Butcher block offers a look that is elegant yet casual and environmentally friendly. Her soft surfaces mean that some maintenance is required, but nothing that will take up any significant amount of time. Cutting should be left to be done on cutting boards. A nice butcher block surface should be sealed and oiled about once a month. Cleanup is easy, requiring simply mild dish detergent and a light cloth or sponge. The only potential negative is that the surface, if not well maintained can dry or crack and excess water should always be wiped off. There are many kinds of woods with varying thicknesses available. Butcher block is another well priced option.
Incorporating sinks or stovetops into the surface of the island is one way to spread the workflow throughout the kitchen. Installation can be tricky, so pay attention to details like ventilation and plumbing. This will require running downward (most common in islands) or overhead venting (which can be expensive), and allocating extra space to in-cabinet pipes.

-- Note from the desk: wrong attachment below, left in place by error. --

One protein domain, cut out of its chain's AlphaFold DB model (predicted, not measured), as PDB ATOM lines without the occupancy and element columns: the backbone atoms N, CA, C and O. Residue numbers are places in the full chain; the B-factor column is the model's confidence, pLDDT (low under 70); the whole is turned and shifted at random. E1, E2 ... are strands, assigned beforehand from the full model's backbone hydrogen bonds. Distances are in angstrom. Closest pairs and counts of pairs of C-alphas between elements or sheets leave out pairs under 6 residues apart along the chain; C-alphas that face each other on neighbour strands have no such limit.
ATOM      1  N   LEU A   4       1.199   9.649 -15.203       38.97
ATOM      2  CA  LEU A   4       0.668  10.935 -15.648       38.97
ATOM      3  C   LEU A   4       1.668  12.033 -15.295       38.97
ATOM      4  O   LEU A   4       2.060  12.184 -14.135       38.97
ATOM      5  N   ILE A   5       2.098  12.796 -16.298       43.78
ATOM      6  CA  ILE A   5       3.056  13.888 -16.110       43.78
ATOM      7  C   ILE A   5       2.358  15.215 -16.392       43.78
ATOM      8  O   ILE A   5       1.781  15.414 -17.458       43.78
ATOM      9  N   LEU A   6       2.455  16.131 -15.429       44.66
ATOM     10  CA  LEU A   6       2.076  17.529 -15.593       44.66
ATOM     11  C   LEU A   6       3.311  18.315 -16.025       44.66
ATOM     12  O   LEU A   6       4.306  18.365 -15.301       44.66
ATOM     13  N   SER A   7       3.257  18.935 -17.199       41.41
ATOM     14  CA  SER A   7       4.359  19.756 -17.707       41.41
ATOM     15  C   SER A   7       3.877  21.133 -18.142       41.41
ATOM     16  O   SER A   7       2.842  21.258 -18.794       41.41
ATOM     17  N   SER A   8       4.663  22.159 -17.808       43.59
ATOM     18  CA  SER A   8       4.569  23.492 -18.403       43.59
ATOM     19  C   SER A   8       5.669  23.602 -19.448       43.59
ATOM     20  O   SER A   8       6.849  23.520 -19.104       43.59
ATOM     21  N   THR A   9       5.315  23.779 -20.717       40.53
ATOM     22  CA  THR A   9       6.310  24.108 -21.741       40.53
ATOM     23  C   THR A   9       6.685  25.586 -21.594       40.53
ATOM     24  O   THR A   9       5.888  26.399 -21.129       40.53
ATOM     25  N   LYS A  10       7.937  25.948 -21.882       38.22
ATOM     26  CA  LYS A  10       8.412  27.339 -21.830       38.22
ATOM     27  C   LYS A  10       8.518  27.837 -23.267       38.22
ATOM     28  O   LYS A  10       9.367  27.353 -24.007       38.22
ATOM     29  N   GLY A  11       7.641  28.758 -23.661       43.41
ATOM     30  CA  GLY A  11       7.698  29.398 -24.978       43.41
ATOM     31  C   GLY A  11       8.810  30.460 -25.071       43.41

Pewter is actually an alloy made up of several metals. It is fairly soft and not as sturdy as say, stainless. It will show nicks and dents so one must take some care when working on this surface. It has a beautiful look and offers a more gentle look as in contrast to the more clinical look of its stainless counterpart. Pewter’s dark silvery color is muted and is not brash like chrome. Because it is a softer material it is easily shaped and stamped. A hammered antique look would mask some of the natural dents and dings that naturally occur on many kitchen surfaces. While the look of pewter is more of a traditional one, it could look right at home in a more modern or eclectic setting.
Cherise Lefevre Kitchens Monday June 05th, 2017 23:01:41 PM
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Monday June 05th, 2017 23:01:41 PM
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